Barney & Clyde by Gene Weingarten, Dan Weingarten & David Clark

Barney & ClydeNo Zoom

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  1. randayn

    randayn said, over 5 years ago

    Take That, Bizarro!

  2. Patchee

    Patchee said, over 5 years ago

    But Michelangelo was gay and the David was modeled after his favorite male prostitute. Since Cynthia loves to push the envelope you would think she would keep the same-sex love story.

  3. fritzoid

    fritzoid GoComics PRO Member said, over 5 years ago

    I can’t tell whether this is intentionally lame or unintentionally lame. But either way, it’s forced and random.

    I hate it when Bizarro does random pun strips, and I hate it when Family Circus does random pun strips (I especially loathe the “Wiley’s Dictionary” gags in B.C., but at least they don’t show up on Sundays.) Since this one, like the Family Circus strips, uses the conceit that it’s being produced by a child, it’s kind of criticism-proof, but if they’re thinking of making this a recurring event I vote “Nay” with extreme prejudice.

  4. DirtyDragon

    DirtyDragon said, over 5 years ago

    It’s Dill from “Cul de Sac”!

  5. fritzoid

    fritzoid GoComics PRO Member said, over 5 years ago

    “Lame” may have been an overstatement, but I’m still underwhelmed. I’m as much a fan of the Art and Philosophy bent in “Barney and Clyde” as you are, Eldo, but this one doesn’t really mean anything in the context of the strip (whereas Cynthia’s painting of her father as a camel trying to pass through the eye of a needle definitely had a context).

    I can’t help comparing it to the “Calvin & Hobbes” strip where Calvin himself was trapped in a world without artistic perspective, leading to the same pun concerning emotional perspective. There, it gave insight into the character. Here, it’s random and (I still maintain) forced.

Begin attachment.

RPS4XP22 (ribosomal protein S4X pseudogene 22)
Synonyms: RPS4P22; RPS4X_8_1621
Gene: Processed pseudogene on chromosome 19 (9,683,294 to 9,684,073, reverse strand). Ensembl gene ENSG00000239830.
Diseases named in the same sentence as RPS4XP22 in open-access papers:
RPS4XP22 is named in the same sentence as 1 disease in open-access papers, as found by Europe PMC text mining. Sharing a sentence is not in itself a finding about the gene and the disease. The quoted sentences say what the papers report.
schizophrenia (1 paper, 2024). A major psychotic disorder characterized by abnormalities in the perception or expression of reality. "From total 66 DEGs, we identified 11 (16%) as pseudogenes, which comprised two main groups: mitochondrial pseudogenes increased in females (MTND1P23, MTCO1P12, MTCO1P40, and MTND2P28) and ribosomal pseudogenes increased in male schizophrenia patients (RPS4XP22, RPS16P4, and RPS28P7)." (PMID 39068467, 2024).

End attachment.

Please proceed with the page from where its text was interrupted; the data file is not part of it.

If this has actually been done by a 12 year-old (or however old Cynthia is supposed to be), I’d say “Well done, young lady.” But it wasn’t, anymore than the lame “Billy Steps In” cartoons in *Family Circus” are actually drawn by a child.

    (By the way, one of the Reuben nominees this year is Glenn Keane, the real-life oldest child of Bil Keane. He’s a big shot animator at Disney. I’m still rooting for Richard “Cul de Sac” Thompson, but the man who designed and animated the Beast in Disney’s “Beauty & the Beast” is all right in my book.)

  6. fritzoid

    fritzoid GoComics PRO Member said, over 5 years ago

    Besides (to get really nit-picky), Michaelangelo was primarily a sculptor and, as such, not a particularly good example of one who was a “master of perspective”. Even in his two famous frescoes, the Sistene Chapel ceiling and “The Last Judgment”, the emphasis is almost entirely on the figures (and they’re almost all foreground) so, while foreshortening of the figures themselves is key (and admittedly very well done), there are few backgrounds or architectural structures to render. A better choice might have been Leonardo and “The Last Supper” (although we’d still have the problem of him pining over Francesca rather than Francisco), or Raphael (but while his “School at Athens” would have been a WONDERFUL example to cite, it doesn’t have a high enough recognition factor).

    OK, I’m retiring the Cranky Pants for today. My first post this morning was a spleen-venting about the inherent French inability to ROCK, and that sort of set the tone for subsequent posts…

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